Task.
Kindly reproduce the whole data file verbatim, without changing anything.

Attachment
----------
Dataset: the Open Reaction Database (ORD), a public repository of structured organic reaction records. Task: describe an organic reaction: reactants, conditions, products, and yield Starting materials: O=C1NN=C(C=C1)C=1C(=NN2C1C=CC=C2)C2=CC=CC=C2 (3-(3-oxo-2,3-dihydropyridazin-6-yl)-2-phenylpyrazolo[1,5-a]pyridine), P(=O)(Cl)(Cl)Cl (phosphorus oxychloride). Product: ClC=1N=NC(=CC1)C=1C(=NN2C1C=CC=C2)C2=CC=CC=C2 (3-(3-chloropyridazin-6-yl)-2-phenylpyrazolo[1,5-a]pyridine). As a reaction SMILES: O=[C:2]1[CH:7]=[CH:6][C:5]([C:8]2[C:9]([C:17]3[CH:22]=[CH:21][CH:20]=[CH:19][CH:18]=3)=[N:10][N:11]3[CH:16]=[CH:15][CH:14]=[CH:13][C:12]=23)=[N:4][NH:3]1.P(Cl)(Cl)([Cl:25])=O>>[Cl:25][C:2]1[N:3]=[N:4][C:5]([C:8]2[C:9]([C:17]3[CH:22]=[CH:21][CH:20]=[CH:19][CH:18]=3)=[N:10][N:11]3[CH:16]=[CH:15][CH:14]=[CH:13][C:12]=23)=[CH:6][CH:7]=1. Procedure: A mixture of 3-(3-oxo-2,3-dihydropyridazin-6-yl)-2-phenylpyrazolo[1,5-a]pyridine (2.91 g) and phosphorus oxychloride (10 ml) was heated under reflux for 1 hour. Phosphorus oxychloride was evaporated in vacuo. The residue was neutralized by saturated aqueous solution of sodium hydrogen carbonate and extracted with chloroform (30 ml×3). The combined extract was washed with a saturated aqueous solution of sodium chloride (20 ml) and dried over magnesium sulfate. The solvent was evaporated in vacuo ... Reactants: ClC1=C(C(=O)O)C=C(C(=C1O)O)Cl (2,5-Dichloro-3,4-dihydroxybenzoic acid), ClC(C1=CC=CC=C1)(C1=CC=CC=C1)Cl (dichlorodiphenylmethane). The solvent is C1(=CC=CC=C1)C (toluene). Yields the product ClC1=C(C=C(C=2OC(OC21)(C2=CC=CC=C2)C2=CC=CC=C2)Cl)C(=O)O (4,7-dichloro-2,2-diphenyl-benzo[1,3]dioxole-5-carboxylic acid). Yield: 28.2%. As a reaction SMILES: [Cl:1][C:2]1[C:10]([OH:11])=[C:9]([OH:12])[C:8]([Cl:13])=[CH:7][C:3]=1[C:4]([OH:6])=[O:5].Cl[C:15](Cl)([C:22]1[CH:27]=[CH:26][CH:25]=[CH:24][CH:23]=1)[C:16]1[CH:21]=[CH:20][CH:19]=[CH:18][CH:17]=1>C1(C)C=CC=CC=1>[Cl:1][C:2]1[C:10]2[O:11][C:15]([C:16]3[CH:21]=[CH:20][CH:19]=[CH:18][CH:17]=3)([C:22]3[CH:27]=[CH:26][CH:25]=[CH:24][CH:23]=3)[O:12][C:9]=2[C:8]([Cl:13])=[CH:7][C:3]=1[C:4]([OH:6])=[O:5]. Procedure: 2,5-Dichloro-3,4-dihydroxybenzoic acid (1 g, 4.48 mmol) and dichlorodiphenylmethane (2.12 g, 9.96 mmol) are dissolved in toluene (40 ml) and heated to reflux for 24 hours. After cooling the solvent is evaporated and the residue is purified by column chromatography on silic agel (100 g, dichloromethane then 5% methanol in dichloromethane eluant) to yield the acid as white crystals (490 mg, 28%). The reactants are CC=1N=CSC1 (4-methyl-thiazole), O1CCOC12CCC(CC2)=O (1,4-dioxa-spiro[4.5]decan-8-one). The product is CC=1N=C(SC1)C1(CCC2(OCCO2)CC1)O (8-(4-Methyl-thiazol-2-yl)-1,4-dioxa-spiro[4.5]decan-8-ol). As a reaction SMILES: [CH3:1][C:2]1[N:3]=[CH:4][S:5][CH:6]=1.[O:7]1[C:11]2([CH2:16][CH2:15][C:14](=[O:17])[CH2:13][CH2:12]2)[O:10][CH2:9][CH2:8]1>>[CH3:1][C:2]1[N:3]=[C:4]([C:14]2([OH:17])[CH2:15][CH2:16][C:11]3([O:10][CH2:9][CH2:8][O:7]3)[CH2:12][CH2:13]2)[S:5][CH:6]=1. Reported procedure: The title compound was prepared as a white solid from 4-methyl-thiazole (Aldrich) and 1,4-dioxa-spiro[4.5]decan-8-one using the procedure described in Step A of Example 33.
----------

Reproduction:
Dataset: the Open Reaction Database (ORD), a public repository of structured organic reaction records. Task: describe an organic reaction: reactants, conditions, products, and yield Starting materials: O=C1NN=C(C=C1)C=1C(=NN2C1C=CC=C2)C2=CC=CC=C2 (3-(3-oxo-2,3-dihydropyridazin-6-yl)-2-phenylpyrazolo[1,5-a]pyridine), P(=O)(Cl)(Cl)Cl (phosphorus oxychloride). Product: ClC=1N=NC(=CC1)C=1C(=NN2C1C=CC=C2)C2=CC=CC=C2 (3-(3-chloropyridazin-6-yl)-2-phenylpyrazolo[1,5-a]pyridine). As a reaction SMILES: O=[C:2]1[CH:7]=[CH:6][C:5]([C:8]2[C:9]([C:17]3[CH:22]=[CH:21][CH:20]=[CH:19][CH:18]=3)=[N:10][N:11]3[CH:16]=[CH:15][CH:14]=[CH:13][C:12]=23)=[N:4][NH:3]1.P(Cl)(Cl)([Cl:25])=O>>[Cl:25][C:2]1[N:3]=[N:4][C:5]([C:8]2[C:9]([C:17]3[CH:22]=[CH:21][CH:20]=[CH:19][CH:18]=3)=[N:10][N:11]3[CH:16]=[CH:15][CH:14]=[CH:13][C:12]=23)=[CH:6][CH:7]=1. Procedure: A mixture of 3-(3-oxo-2,3-dihydropyridazin-6-yl)-2-phenylpyrazolo[1,5-a]pyridine (2.91 g) and phosphorus oxychloride (10 ml) was heated under reflux for 1 hour. Phosphorus oxychloride was evaporated in vacuo. The residue was neutralized by saturated aqueous solution of sodium hydrogen carbonate and extracted with chloroform (30 ml×3). The combined extract was washed with a saturated aqueous solution of sodium chloride (20 ml) and dried over magnesium sulfate. The solvent was evaporated in vacuo ... Reactants: ClC1=C(C(=O)O)C=C(C(=C1O)O)Cl (2,5-Dichloro-3,4-dihydroxybenzoic acid), ClC(C1=CC=CC=C1)(C1=CC=CC=C1)Cl (dichlorodiphenylmethane). The solvent is C1(=CC=CC=C1)C (toluene). Yields the product ClC1=C(C=C(C=2OC(OC21)(C2=CC=CC=C2)C2=CC=CC=C2)Cl)C(=O)O (4,7-dichloro-2,2-diphenyl-benzo[1,3]dioxole-5-carboxylic acid). Yield: 28.2%. As a reaction SMILES: [Cl:1][C:2]1[C:10]([OH:11])=[C:9]([OH:12])[C:8]([Cl:13])=[CH:7][C:3]=1[C:4]([OH:6])=[O:5].Cl[C:15](Cl)([C:22]1[CH:27]=[CH:26][CH:25]=[CH:24][CH:23]=1)[C:16]1[CH:21]=[CH:20][CH:19]=[CH:18][CH:17]=1>C1(C)C=CC=CC=1>[Cl:1][C:2]1[C:10]2[O:11][C:15]([C:16]3[CH:21]=[CH:20][CH:19]=[CH:18][CH:17]=3)([C:22]3[CH:27]=[CH:26][CH:25]=[CH:24][CH:23]=3)[O:12][C:9]=2[C:8]([Cl:13])=[CH:7][C:3]=1[C:4]([OH:6])=[O:5]. Procedure: 2,5-Dichloro-3,4-dihydroxybenzoic acid (1 g, 4.48 mmol) and dichlorodiphenylmethane (2.12 g, 9.96 mmol) are dissolved in toluene (40 ml) and heated to reflux for 24 hours. After cooling the solvent is evaporated and the residue is purified by column chromatography on silic agel (100 g, dichloromethane then 5% methanol in dichloromethane eluant) to yield the acid as white crystals (490 mg, 28%). The reactants are CC=1N=CSC1 (4-methyl-thiazole), O1CCOC12CCC(CC2)=O (1,4-dioxa-spiro[4.5]decan-8-one). The product is CC=1N=C(SC1)C1(CCC2(OCCO2)CC1)O (8-(4-Methyl-thiazol-2-yl)-1,4-dioxa-spiro[4.5]decan-8-ol). As a reaction SMILES: [CH3:1][C:2]1[N:3]=[CH:4][S:5][CH:6]=1.[O:7]1[C:11]2([CH2:16][CH2:15][C:14](=[O:17])[CH2:13][CH2:12]2)[O:10][CH2:9][CH2:8]1>>[CH3:1][C:2]1[N:3]=[C:4]([C:14]2([OH:17])[CH2:15][CH2:16][C:11]3([O:10][CH2:9][CH2:8][O:7]3)[CH2:12][CH2:13]2)[S:5][CH:6]=1. Reported procedure: The title compound was prepared as a white solid from 4-methyl-thiazole (Aldrich) and 1,4-dioxa-spiro[4.5]decan-8-one using the procedure described in Step A of Example 33.